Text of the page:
There are many reasons for the recent high volatility in the markets A major cause was the US debt ceiling deal. The markets sold off sharply when the deal was announced, which surprised some that thought that that raising the US debt ceiling would have a stabilizing effect and save the nations AAA credit rating. The markets reacted negatively on news of the deal, and by selling off on Thursday, August 4th, correctly anticipated Standard and Poors decision of Friday, August 5th to downgrade, for the first time ever, the credit rating of US sovereign debt. In its press release, S&P said that political brinkmanship in the debate over the debt had made the U.S. governments ability to manage its finances less stable, less effective and less predictable. It said the bipartisan agreement to find at least $2.1 trillion in budget savings fell short of what was necessary to control the debt over time and predicted that leaders would not likely achieve more savings in the future. The debt deal ducked the central issue, namely reducing runaway government spending. Failure of the US government to solve its debt crisis was not the only factor that roiled the markets last week. A slew on new unfavorable economic data also pressured stocks. Consumer Sentiment, a key indicator of consumer demand, plunged in August to the lowest level since May 1980, adding to concern that weak employment gains and volatility in the stock market will cause households to retrench.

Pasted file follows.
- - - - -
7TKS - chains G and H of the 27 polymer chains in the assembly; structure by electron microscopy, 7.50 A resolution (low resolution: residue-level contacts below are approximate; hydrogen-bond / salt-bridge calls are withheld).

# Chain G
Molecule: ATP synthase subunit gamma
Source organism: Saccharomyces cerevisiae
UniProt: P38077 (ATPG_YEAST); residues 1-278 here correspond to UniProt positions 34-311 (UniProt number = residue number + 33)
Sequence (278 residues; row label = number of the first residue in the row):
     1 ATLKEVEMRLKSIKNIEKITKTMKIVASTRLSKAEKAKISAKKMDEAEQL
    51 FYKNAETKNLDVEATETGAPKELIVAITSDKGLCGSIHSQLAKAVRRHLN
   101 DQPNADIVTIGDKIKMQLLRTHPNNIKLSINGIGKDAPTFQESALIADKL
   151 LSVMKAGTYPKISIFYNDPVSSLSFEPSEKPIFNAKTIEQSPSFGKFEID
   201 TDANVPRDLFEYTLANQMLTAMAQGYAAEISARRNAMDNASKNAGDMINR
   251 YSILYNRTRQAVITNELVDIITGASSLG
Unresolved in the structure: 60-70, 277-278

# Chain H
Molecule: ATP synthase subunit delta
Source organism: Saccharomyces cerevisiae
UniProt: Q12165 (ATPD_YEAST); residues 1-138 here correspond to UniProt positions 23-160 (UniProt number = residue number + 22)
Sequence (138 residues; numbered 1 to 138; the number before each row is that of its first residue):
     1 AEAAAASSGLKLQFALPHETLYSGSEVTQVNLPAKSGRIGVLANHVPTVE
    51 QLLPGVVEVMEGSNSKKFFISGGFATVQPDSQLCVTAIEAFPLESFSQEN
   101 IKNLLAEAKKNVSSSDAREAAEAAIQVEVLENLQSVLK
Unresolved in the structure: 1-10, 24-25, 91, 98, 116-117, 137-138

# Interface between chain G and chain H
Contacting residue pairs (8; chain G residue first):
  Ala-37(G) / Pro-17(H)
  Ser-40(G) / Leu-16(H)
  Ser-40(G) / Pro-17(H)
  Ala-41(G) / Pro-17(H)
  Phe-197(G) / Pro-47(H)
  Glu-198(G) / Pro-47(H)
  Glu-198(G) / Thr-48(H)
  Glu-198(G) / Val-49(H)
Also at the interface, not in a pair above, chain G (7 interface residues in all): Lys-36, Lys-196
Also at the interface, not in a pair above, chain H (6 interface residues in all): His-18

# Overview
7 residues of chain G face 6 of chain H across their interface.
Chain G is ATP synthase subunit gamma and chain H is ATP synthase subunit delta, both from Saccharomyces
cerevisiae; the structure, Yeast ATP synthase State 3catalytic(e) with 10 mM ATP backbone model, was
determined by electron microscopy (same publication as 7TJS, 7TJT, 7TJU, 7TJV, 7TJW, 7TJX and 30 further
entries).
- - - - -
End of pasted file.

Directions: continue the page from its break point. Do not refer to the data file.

Reasons of the recent short fall in the global stock Markets